unnecessary or redundant. Those within the 10% bracket will keep all or most of their current 
deductions. Those within the 20% bracket will keep more than half of their current deductions.

Those within the 25% bracket will keep fewer deductions. Charitable giving and mortgage interest 
deductions will remain unchanged for all taxpayers.

Simplifying the tax code and cutting every American’s taxes will boost consumer spending, encourage 
savings and investment, and maximize economic growth.

Business Tax Reform To Encourage Jobs And Spur Economic Growth

Too many companies – from great American brands to innovative startups – are leaving America, 
either directly or through corporate inversions. The Democrats want to outlaw inversions, but that 
will never work. Companies leaving is not the disease, it is the symptom. Politicians in Washington 
have let America fall from the best corporate tax rate in the industrialized world in the 1980’s 
(thanks to Ronald Reagan) to the worst rate in the industrialized world. That is unacceptable. 
Under the Trump plan, America will compete with the world and win by cutting the corporate tax rate 
to 15%, taking our rate from one of the worst to one of the best.

This lower tax rate cannot be for big business alone; it needs to help the small businesses that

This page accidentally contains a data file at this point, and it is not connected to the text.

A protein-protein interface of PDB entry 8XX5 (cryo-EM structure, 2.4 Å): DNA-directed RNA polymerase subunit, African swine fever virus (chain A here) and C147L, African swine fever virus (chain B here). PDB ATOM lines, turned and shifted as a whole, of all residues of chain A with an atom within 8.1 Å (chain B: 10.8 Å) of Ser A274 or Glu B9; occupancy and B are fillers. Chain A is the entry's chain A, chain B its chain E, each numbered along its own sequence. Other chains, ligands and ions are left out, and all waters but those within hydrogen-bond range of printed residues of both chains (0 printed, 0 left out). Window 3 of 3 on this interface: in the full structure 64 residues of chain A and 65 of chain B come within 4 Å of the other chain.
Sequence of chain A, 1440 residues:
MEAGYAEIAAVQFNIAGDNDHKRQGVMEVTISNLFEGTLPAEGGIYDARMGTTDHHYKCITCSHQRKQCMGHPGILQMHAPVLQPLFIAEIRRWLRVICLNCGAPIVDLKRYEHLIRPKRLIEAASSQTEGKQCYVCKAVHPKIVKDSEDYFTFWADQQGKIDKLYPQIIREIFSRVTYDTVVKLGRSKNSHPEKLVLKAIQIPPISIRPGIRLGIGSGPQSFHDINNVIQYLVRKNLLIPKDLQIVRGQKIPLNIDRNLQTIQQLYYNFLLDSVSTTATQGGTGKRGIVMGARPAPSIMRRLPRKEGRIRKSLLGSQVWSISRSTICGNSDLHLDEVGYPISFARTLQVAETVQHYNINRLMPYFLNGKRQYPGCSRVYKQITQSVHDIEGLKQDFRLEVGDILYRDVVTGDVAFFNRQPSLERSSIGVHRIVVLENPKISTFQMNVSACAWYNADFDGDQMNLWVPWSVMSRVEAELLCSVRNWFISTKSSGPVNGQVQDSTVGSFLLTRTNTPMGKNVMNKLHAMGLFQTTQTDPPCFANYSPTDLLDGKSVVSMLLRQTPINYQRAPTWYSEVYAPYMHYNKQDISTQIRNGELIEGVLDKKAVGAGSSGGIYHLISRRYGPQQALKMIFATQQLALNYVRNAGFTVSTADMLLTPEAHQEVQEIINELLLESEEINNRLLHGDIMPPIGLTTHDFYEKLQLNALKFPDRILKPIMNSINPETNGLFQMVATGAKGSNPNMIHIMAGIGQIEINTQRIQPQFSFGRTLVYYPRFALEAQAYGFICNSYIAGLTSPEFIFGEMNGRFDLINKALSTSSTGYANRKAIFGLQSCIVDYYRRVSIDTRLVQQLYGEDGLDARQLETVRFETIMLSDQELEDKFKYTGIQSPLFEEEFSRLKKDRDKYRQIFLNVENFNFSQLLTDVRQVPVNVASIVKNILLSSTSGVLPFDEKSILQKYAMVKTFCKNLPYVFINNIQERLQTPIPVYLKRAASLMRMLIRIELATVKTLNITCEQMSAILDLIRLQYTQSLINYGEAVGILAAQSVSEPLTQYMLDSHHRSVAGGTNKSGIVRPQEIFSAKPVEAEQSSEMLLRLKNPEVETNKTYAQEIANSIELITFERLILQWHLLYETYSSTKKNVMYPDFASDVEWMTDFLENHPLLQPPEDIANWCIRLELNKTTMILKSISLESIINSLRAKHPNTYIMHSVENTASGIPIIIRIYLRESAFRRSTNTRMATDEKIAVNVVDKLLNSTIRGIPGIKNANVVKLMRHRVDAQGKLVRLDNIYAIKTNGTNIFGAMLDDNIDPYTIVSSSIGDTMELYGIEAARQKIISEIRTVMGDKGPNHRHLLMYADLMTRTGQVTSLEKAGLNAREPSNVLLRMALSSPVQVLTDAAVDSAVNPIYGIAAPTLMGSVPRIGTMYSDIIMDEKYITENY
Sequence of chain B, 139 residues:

are the true engine of our economy. Right now, freelancers, sole proprietors, unincorporated small 
businesses and pass-through entities are taxed at the high personal income tax rates. This 
treatment stifles small businesses. It also stifles tax reform because efforts to reduce loopholes 
and deductions available to the very rich and special interests end up hitting small businesses and 
job creators as well. The Trump plan addresses this challenge head on with a new business income 
tax rate within the personal income tax code that matches the 15% corporate tax rate to help these 
businesses, entrepreneurs and freelancers grow and prosper.

These lower rates will provide a tremendous stimulus for the economy – significant GDP growth, a 
huge number of new jobs and an increase in after-tax wages for workers. I am ready to accept that a cut in the corporate rate and taxing pass-through businesses at a lower rate could lead to growth.